At a time when most global travel agencies have omitted elephant rides and games from their itineraries, Nepal seems to be failing to learn from them.
However, the Hotel Association Nepal (HAN) has revived the annual International Elephant Polo Competition, with support from the Nepal Tourism Board and the Visit Nepal 2020 campaign.
In 2018, Banke National Park, the youngest national park of the country, started elephant back safari.
With the reintroduction of these activities, which involve elephants, the international experts say they are worried about the possibility of cruelty these animals could be subjected to, which would threaten the country’s hard-built reputation for conservation.
“Nepal has built its reputation as a conservation nation, with noted successes in elephant, tiger, rhino, snow leopard and red panda conservation. The nation is also praised for its policies and practices in community forestry and national park/area management,” read the letter. “Nepal should not endanger its reputation by continuing elephant smuggling, riding and games.”
After six years of the campaign led by Animal Rights Club Nepal (ARC) against abusive activities in Chitwan Elephant Festival, the ARC and People for the Ethical Treatment of Animals released a video in 2019 to make people aware of the continued abuse of captive elephants in Sauraha for the purpose of entertainment. Since then there has been a drop in elephant riding in Sauraha by international tourists.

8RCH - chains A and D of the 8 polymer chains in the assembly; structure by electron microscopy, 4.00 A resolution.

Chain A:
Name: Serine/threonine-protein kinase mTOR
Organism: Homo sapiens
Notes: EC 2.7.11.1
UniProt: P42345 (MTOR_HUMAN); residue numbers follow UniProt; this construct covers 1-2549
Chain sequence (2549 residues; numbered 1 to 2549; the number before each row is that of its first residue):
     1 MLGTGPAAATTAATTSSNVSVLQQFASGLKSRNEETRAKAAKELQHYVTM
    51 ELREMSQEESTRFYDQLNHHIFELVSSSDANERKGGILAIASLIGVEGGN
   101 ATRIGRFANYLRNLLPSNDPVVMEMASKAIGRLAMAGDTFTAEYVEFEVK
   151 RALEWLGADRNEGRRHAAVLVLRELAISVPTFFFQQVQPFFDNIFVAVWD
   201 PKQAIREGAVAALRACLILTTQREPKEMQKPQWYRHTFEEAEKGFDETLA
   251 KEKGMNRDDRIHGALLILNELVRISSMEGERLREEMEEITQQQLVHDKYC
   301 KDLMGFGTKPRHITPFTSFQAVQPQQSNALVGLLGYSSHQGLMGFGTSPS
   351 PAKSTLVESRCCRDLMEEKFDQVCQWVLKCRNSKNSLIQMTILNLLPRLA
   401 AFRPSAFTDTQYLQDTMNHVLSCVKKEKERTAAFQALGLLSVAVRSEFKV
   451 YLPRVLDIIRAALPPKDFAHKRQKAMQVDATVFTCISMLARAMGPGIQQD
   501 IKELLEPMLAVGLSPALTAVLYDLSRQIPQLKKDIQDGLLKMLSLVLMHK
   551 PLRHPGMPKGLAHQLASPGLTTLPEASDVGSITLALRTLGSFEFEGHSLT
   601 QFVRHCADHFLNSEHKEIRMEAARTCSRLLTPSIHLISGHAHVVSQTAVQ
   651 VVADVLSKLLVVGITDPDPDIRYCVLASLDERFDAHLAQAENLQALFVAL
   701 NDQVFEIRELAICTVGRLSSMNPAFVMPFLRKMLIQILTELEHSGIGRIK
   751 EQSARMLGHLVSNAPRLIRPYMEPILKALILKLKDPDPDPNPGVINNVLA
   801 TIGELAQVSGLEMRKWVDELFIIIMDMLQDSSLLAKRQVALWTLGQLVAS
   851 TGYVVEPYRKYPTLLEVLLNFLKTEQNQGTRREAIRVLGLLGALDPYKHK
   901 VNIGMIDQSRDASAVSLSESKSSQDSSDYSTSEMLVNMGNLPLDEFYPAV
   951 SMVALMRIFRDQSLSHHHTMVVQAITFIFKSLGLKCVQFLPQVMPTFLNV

However, the beginning of the country’s mega tourism campaign has brought back the appalling treatment of elephants, according to the experts and campaigners, representing various institutions and animal welfare promoting organisations across the world.
“We trusted the Nepal government to follow suit and promote humane elephant tourism in 2020. Sadly the contrary is happening. It’s ‘business as usual’ in the Tarai,” said the experts. “Brutally trained, old and sick elephants are illegally smuggled across the border in both directions, the abusive sport of elephant polo is reintroduced, and elephant back safari is expanded to other parks.”
Animal rights activists have been urging the government and the tourism industry to promote humane elephant tourism and end the abuse of one of Nepal’s most majestic animal species—the elephant. Most of these concerns were raised by visiting tourists to end ‘outdated practices which harm animals and with them the image of Nepal’.
With a view to offering an alternative business model for elephant-dependent tourism community, the World Animal Protection and Jane Goodall Institute jointly released a viability study for ‘elephant ride-free community alternatives at Sauraha, Chitwan’ in 2018. The study suggested that a sustainable new business model and creating an elephant-friendly sanctuary was possible.
The campaigners have urged the forest minister to promote responsible activities and events that support the welfare of Nepal's endangered animals and reflect the good intentions of the nation, without affecting the tourism year.
“It is not too late for Nepal to join the worldwide movement for better conditions for elephants,” said the statement. “2020 can still be a good year for animals, and a year in which tourism activities that tackle climate change, involve communities and are truly ‘green’ get promoted.”